Wells Fargo nabs $511M advisors, offsetting recent departures

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Four advisors who managed more than $500 million joined Wells Fargo’s independent channel, according to the firm.

In the largest of two moves, advisors Shawn Greseth, Chris Kellett and Donovan Laib left Merrill Lynch to open a new practice with Wells Fargo Advisors Financial Network in Plymouth, Minnesota. They oversaw more than $400 million in client assets, the say.

In a second move, Dathan Lumpkins left JPMorgan to start Lumpkins Private Wealth Management in Niles, Michigan. He managed more than $111 million in client assets, according to Wells Fargo.

“We looked at everyone and what it came down to was the platform of a major wirehouse with the flexibility of an independent,” Kellet says, adding that his team was especially interested in High Tower and Raymond James.

Local demographics were also a factor. “Minneapolis is kind of like a second headquarters for Wells Fargo,” Kellet says. “There’s a bank on every other street corner.”

The majority of his clients use Wells Fargo for their retail banking so moving all of their finances into one company is a major advantage, he adds.

The moves come as Wells Fargo has suffered from advisor attrition over the past year.

Advisor headcount has dropped in four of the last five quarters amid mounting regulatory scrutiny prompted by several scandals at the bank, including the opening of accounts without customers' permission. In total, headcount at the firm has fallen by more than 300 year-over-year to 14,544 for the fourth quarter. Some industry recruiters say the attrition spike might not be over given fresh reports of new scandals.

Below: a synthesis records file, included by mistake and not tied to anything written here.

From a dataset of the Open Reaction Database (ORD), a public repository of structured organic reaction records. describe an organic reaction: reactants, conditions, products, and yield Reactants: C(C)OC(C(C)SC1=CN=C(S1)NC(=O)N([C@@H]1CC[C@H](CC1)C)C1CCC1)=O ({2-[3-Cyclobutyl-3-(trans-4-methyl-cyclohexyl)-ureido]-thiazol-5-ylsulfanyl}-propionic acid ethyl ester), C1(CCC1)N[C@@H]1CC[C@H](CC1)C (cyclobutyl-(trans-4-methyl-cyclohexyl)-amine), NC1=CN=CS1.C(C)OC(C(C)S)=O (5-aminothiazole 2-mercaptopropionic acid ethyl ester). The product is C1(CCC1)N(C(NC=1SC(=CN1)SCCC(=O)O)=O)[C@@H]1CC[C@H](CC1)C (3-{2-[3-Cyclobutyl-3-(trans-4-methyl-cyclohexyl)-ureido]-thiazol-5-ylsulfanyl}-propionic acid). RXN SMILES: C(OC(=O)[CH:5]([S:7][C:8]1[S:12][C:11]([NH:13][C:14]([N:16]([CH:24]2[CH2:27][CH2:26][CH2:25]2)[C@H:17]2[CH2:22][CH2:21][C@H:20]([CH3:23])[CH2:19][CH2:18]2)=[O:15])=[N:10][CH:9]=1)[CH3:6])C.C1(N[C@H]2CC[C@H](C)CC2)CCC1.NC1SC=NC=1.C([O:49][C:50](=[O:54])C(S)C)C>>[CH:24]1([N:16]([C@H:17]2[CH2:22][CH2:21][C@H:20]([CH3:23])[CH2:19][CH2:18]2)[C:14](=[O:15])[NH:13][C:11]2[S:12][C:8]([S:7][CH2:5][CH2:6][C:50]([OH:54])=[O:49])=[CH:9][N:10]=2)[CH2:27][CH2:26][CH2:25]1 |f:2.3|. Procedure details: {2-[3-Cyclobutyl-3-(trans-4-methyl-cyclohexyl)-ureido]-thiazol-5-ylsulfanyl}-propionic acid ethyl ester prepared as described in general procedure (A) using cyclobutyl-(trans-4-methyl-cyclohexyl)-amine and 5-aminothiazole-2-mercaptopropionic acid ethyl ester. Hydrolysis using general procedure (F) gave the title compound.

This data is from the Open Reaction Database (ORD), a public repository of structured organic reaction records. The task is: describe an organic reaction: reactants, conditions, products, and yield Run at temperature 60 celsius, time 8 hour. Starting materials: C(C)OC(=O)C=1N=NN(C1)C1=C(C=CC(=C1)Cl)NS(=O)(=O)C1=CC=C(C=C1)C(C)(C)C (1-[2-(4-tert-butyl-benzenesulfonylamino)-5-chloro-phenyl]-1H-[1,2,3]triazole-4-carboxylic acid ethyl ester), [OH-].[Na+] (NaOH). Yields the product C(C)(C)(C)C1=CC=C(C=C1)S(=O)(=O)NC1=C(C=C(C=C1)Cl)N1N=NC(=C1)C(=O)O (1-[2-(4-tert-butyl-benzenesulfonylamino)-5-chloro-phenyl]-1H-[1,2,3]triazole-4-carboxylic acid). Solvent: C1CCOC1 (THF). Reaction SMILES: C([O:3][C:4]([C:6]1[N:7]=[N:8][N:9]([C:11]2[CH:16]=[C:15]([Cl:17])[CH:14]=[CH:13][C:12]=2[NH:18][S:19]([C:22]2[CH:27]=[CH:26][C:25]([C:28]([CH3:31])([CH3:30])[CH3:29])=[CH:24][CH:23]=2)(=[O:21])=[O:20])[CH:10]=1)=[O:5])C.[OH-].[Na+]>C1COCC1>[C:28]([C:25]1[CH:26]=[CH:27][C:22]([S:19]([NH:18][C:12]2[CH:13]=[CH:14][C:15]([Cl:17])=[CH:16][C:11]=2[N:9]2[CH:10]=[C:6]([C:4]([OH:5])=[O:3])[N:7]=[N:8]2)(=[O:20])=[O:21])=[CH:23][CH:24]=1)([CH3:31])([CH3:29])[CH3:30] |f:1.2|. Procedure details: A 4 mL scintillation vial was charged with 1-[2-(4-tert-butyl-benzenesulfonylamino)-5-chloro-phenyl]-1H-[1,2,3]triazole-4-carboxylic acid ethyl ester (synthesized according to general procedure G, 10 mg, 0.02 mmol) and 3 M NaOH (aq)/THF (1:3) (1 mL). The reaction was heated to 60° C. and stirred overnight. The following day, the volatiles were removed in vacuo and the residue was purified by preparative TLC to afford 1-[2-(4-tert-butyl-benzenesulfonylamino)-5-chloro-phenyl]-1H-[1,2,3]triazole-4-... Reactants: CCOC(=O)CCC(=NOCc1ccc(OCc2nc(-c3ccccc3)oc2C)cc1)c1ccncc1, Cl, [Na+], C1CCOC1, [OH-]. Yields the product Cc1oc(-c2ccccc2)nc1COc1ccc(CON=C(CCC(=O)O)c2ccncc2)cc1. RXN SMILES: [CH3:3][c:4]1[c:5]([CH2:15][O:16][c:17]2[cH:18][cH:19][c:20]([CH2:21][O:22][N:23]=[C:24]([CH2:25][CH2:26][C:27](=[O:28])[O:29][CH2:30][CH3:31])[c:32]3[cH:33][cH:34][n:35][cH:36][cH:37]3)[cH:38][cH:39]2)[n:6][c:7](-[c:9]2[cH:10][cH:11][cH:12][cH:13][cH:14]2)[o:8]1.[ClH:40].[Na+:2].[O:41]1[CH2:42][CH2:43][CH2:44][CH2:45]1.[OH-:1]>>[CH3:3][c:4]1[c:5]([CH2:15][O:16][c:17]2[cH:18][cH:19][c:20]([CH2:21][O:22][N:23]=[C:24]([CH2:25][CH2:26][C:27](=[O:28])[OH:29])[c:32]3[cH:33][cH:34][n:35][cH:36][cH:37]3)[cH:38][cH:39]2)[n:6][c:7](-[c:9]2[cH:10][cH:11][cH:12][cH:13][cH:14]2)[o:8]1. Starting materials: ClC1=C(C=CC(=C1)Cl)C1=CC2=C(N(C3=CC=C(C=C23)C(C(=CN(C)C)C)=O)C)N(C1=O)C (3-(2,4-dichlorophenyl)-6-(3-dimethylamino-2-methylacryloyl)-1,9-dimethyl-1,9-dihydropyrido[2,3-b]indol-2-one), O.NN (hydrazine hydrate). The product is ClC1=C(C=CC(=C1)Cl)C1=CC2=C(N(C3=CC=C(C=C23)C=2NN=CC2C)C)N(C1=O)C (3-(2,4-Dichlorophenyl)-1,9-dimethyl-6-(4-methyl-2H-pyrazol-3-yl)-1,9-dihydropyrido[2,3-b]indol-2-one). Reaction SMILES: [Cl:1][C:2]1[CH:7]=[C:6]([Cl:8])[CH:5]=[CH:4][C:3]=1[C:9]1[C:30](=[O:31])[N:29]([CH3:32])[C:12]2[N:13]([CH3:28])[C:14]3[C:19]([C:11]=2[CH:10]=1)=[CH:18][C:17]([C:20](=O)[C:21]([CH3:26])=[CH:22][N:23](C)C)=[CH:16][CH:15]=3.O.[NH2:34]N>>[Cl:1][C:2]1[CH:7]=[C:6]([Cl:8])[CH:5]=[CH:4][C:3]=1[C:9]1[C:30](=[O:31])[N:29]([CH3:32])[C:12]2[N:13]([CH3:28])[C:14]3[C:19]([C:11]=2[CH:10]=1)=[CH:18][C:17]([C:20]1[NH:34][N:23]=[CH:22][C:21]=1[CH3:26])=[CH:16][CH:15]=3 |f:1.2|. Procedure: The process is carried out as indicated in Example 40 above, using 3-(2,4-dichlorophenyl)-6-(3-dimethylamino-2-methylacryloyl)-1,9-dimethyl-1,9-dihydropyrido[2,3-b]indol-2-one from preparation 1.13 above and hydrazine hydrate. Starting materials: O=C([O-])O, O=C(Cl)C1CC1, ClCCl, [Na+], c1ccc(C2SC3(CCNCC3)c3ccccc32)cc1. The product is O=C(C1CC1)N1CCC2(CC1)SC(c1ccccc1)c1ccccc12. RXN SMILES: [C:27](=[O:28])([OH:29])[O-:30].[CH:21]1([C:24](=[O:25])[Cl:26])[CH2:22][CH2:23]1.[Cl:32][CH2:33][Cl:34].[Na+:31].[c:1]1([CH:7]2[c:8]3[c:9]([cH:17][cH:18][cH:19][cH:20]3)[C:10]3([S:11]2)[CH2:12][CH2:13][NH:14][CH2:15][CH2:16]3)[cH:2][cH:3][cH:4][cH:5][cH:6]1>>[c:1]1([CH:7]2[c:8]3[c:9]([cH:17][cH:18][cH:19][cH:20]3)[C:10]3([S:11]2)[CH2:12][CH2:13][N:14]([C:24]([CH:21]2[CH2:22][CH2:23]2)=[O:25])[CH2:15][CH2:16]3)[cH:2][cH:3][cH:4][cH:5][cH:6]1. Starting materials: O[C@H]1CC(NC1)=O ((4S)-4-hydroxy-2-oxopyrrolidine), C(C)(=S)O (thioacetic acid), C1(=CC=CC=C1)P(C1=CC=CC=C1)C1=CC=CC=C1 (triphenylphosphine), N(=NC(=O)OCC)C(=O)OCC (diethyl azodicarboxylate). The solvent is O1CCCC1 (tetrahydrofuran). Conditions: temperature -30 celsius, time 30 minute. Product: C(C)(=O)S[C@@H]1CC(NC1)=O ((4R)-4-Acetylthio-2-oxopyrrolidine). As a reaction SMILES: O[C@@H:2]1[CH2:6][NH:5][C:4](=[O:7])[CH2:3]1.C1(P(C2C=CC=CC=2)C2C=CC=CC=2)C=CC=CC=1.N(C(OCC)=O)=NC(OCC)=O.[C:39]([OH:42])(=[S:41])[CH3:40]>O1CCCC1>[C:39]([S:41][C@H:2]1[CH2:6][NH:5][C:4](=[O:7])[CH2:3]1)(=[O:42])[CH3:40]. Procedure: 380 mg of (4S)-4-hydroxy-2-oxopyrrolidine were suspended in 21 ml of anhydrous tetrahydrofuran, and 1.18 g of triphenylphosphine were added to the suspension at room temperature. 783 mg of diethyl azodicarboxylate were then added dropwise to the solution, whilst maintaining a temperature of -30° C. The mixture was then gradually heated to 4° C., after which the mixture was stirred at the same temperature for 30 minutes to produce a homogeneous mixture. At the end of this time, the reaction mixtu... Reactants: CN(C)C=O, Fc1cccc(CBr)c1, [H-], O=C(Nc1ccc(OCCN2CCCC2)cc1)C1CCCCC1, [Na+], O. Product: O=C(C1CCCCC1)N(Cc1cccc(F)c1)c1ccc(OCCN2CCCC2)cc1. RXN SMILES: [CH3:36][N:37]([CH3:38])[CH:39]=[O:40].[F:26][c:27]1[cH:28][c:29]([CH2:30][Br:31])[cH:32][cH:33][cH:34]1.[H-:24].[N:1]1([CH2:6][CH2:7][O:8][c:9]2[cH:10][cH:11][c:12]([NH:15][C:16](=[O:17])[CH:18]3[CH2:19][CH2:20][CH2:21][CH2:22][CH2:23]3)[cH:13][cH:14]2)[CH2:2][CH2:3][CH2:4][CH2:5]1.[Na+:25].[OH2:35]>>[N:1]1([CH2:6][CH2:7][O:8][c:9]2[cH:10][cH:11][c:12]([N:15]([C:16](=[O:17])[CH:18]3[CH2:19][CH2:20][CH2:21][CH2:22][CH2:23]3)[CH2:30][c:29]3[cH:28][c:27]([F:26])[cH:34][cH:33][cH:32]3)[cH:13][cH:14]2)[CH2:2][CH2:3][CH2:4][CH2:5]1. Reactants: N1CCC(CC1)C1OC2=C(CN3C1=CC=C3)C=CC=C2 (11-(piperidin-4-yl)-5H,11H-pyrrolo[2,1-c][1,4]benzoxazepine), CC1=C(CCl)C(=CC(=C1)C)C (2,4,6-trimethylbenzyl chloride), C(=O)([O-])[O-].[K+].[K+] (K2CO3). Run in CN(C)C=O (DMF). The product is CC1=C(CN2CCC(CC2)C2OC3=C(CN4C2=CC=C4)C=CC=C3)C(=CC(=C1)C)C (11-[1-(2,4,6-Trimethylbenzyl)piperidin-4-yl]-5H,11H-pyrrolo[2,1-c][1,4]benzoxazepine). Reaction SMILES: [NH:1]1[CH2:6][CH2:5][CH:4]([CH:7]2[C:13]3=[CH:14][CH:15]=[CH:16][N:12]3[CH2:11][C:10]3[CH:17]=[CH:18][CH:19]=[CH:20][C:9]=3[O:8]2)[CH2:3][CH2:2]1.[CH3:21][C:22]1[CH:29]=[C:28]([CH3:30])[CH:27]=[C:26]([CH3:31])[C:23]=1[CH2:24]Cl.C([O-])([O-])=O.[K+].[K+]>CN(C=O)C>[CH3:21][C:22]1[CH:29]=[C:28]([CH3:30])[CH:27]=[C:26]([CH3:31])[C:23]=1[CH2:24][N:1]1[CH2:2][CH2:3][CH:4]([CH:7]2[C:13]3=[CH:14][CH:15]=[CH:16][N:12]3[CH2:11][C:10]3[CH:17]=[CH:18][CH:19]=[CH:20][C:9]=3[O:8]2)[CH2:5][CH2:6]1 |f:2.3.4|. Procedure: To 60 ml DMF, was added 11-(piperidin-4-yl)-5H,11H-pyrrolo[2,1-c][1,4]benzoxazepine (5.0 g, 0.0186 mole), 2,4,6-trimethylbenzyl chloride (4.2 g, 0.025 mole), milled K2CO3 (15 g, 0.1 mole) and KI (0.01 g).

Just weeks ago, Wells Fargo disclosed new federal inquiries regarding possible sales misconduct within its wealth management unit.

“Everyone has to take their turn in the hot seat and that doesn’t make it right,” says Kellet, adding that he spoke directly with top executives at FiNet and was satisfied with what they are doing to address any problems.

This isn’t the first time a wirehouse has drawn regulatory scrutiny, Kellet notes, and his clients understand that. “Over the years, all the banks have had their time in the news,” he says.

To help alleviate the loss of advisors, the bank also made changes to attract talent from within. In February, Wells Fargo lowered its fees that it charges employee advisors to move their practice to the bank’s independent broker-dealer. A smaller fee remains in place for advisors exiting their indie unit.

A spokeswoman for Merrill Lynch did not return requests for comment. JPMorgan declined to comment.

Several of the new hires have extensive industry experience. Greseth began his career with Merrill Lynch in 1995, per FINRA BrokerCheck records. Kellett started in the industry in 2003 with Waddell & Reed before moving to Merrill in 2004, according to BrokerCheck.

Laib was affliated with PFS Investments in 2001 and 2002 then with Merrill in 2014, per BrokerCheck.

Lumpkins, meanwhile, began his career with Northwestern Mutual in 2004 then moved to Chase before landing at JP Morgan in 2012, per BrokerCheck.

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Recruiting Career moves Employee retention Wirehouse advisors Wirehouses RIAs Going independent Wells Fargo Advisors Financial Network JPMorgan Chase Merrill Lynch